While adding more is generally not a great idea if you've got very important things to work on anyways, there's three kinds of work that are reasonably safe to add on:
1. Discrete things that start and end relatively quickly: Writing an essay, a client project, etc.
2. Things on autopilot: I write this blog regularly as a matter of course. I've been doing it so long it doesn't even count as work. Likewise, if you've played piano for ten years, sitting down and playing each evening isn't going to be as mentally taxing as someone, for instance, learning a new piece on the paino.
3. Things that hook into other key main areas of your life: Right now, I need to improve the nonprofit governance and get best practices in place (meeting minutes, transparency, etc) at the charity. So I'd happily help out an external organization with any of their meetings or finance, because it fits in with what I'm doing. If you're developing skills and resources more efficiency than you would if you self-studied and they're important skills, then it can make sense to do something.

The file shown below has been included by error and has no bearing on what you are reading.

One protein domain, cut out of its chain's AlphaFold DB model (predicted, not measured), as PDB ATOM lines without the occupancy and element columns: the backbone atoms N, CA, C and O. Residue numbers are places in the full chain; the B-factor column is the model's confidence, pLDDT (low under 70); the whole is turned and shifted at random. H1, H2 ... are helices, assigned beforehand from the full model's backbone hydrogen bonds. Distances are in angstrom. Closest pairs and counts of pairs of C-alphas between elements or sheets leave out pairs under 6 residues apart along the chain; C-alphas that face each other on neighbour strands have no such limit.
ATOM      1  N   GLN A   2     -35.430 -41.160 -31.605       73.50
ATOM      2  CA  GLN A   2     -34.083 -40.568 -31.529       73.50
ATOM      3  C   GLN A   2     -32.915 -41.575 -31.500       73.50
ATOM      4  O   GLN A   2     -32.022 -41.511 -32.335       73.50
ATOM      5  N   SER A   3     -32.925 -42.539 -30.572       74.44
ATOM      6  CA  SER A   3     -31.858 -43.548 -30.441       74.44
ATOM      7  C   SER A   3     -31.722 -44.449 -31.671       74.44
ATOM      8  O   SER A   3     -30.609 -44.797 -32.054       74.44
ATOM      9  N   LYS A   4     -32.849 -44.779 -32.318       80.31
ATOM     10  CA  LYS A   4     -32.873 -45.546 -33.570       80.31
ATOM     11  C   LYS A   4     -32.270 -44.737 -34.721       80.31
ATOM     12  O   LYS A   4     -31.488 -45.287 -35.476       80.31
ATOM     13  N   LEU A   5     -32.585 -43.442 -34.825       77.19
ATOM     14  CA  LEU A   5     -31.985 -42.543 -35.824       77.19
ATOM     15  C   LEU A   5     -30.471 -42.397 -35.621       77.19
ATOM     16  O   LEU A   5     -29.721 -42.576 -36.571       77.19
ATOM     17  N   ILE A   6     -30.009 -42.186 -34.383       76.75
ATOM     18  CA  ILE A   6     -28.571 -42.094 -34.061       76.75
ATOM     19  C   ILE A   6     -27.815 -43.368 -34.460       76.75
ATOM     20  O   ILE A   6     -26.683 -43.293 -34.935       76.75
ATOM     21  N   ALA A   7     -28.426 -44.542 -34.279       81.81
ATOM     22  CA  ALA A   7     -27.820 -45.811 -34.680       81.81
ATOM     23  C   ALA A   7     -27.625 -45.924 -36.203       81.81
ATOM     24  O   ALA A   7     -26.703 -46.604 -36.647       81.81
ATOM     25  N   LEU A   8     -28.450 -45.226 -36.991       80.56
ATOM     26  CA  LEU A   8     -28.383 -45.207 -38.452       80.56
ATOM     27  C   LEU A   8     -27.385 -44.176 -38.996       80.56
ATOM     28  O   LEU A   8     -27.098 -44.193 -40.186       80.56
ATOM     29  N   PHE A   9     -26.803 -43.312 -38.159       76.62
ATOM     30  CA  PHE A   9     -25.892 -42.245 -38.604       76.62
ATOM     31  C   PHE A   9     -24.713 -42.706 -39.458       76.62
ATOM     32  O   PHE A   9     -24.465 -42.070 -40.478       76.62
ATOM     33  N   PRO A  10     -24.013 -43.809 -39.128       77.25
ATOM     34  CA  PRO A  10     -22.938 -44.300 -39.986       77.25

Rule of thumb, by the way -- more than six "big areas that matter" is always too many. For people who have a lot of creative energy, 3 might be the sweet spot. There's of course advantages to doing just 1 at different times in your life.
If you wind up with too much going on and you're ineffective, then what?
I just spoke with a client who has around eight major business campaigns going on. They're all critical and can't be canceled.
This is just barely over the overwhelm threshold. So, our gameplan is like this:
*Pick 2 areas each week to work on that are most important.
*Prioritize working on campaigns that will finish and close.
Of those eight areas, four are ones that, after between 30 and 200 hours of work, will be complete and only need minor maintenance going forwards. So if you wind up with too much on your plate, you might paradoxically decide to work on your fifth area of priority intensely if you can get it done and closed successfully in a week or two. Get that book that's almost finished written, just finish your damn taxes already, get the tech in place, or whatever.